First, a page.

We are getting to the time of the year when our fourth year students are starting to panic. Life as an undergraduate is going to end soon and the questions of “what are you going to do when you are done” have already begun. I know this because I was once there and the number of conversations I have had the past week are about future plans coming from the future graduate. Sure, most students have plans but the continuation of those plans require being granted an interview followed by the dreaded wait period for acceptance or not into the dream program. Although I would love all of my students to get into their dream program after the first try, it just isn’t reality. So a number of students every year need to have plan B, ….and C and.. you know, back-ups.
I think about my path to becoming a faculty member and it certainly wasn’t straight nor was it even what I expected as a career. Many students have asked me how I got to where I am and I’ve been honest, it was stressful, it was serendipitous and it was a lot of hard work. Leading up to now, I washed dishes, I cleaned tables, I asked if patrons wanted cheese on their garlic bread, I took hard courses that hurt my head, I took courses that I thought would be easier and they weren’t….and I studied a lot. There were very many times when what I was doing was not what I wanted to be doing but what I needed to do. I needed to earn money to pay for tuition, I needed to learn more than just science (even though that was all I wanted to learn), and I needed to do the tough jobs on the way to the jobs I really wanted to do. The career path isn’t usually straight anymore for anyone. It’s certainly disconcerting and there is a level of faith that everything is going to work out, but please don’t sit and do nothing while you wait for what you want to do. If you have never had a job, get one. If you need to do research to learn and appreciate research, do it. If you have to work late with little to no thanks, you know you did a good job. Be thorough, be responsible, be a worker. Some day, that will all pay off. To this day, I am thankful I worked picking tomatoes for a summer and that I was cleaning tables when all of my friends were going to the movies on Friday nights. It taught me so much and I am certain I wouldn’t be nearly as good at my current job had I not gone through those other experiences.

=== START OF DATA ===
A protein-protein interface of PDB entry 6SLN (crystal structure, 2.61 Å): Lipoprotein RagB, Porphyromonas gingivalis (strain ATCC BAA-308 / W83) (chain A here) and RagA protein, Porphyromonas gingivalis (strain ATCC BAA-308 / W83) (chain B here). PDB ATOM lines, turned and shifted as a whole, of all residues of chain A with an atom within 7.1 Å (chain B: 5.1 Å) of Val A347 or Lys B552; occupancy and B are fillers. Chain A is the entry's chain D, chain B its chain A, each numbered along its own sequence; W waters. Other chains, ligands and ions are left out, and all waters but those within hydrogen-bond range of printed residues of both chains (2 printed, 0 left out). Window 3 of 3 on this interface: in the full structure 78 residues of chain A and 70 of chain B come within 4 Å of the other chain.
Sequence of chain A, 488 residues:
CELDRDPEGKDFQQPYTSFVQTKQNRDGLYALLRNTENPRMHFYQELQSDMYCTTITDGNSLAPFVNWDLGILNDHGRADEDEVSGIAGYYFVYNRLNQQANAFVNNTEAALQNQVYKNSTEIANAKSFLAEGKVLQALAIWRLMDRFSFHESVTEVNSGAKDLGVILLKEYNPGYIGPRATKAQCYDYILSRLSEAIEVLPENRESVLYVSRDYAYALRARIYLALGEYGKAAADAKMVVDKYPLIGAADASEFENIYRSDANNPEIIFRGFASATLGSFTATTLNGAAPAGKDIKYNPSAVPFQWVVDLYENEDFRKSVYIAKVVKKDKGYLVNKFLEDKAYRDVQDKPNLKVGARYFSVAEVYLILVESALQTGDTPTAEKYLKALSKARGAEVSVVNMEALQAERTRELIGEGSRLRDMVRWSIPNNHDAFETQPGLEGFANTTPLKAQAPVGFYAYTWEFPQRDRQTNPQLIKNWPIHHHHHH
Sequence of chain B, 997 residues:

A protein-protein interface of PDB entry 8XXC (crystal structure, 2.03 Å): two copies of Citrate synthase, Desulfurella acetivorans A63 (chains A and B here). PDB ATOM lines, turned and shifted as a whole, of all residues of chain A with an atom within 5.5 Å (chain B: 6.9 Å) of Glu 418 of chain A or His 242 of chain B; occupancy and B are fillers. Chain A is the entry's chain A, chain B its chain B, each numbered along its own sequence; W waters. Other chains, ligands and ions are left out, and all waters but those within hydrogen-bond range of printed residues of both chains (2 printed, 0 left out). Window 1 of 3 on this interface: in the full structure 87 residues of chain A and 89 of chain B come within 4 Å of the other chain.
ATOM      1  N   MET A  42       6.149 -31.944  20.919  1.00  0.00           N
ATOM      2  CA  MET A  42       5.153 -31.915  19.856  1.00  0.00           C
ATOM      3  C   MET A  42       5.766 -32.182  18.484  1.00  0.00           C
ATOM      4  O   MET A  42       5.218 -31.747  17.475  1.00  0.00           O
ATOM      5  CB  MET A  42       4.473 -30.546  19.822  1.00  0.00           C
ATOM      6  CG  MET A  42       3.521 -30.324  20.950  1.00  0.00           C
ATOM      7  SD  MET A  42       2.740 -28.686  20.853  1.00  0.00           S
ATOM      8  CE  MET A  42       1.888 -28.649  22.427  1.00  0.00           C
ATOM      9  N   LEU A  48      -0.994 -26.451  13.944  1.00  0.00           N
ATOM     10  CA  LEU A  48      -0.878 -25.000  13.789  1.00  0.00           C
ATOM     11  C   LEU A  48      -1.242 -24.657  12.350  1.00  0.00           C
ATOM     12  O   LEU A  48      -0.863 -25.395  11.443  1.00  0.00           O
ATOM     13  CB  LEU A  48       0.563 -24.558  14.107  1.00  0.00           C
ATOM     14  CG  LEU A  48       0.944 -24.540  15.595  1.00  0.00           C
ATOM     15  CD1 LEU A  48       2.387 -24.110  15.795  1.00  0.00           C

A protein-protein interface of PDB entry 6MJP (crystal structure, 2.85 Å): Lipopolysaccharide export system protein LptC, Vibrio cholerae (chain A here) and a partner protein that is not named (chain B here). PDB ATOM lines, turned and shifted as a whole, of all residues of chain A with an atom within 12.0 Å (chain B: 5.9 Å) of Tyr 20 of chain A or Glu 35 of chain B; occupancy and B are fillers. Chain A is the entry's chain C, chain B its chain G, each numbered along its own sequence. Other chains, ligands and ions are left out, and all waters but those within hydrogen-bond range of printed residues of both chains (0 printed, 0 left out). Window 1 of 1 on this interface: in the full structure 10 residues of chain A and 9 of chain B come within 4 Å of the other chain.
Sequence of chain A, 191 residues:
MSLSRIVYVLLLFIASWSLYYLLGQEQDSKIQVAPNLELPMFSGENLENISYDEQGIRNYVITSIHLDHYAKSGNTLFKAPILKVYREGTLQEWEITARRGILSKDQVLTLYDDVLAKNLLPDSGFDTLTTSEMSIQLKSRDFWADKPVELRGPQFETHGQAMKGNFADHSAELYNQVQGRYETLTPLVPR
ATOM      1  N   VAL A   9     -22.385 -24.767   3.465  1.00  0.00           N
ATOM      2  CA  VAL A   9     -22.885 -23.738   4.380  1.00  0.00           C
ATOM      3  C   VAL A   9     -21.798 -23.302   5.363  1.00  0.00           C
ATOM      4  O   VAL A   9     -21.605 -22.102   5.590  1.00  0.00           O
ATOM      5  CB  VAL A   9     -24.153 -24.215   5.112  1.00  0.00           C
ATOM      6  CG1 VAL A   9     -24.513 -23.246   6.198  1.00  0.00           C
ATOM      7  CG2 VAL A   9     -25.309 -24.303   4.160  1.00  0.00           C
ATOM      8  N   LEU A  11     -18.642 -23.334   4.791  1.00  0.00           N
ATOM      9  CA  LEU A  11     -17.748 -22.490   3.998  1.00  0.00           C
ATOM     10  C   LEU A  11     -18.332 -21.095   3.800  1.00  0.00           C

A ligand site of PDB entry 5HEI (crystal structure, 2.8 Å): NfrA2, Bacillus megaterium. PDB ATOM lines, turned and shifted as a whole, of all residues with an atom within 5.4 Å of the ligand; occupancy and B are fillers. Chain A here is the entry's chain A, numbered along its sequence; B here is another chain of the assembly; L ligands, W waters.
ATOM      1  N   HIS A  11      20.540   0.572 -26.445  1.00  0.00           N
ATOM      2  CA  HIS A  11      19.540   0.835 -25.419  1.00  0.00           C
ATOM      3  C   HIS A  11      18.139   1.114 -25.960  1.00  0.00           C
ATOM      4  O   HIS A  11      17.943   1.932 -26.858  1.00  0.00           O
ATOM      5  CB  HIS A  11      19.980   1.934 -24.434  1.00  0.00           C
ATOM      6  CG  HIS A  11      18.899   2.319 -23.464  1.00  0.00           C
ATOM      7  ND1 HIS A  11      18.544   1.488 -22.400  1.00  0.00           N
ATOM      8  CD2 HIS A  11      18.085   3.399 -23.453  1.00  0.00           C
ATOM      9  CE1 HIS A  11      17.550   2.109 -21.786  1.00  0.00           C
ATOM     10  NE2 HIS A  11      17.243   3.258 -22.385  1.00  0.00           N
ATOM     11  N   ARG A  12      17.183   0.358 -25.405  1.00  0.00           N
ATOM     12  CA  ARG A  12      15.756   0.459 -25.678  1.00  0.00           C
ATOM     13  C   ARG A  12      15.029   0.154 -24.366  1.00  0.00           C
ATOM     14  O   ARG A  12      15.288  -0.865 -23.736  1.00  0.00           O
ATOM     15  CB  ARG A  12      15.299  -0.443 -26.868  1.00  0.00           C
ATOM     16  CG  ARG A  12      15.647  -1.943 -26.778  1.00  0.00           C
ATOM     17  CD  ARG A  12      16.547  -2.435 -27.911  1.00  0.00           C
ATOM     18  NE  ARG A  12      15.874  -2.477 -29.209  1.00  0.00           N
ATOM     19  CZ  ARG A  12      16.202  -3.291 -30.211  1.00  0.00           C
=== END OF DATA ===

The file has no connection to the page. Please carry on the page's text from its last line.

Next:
So dear graduate, you too will get to a place of thankfulness and reflection on these last fleeting months of the school year. And you will miss these days of not knowing the future. If you are not given an interview it will be a terrible heartache but perhaps some day you will look back and say that you are glad things worked out the way they did. If you do get an interview, don’t rub it in to others who haven’t. It isn’t kind and you could very easily have been in the opposite situation. Best wishes to you all.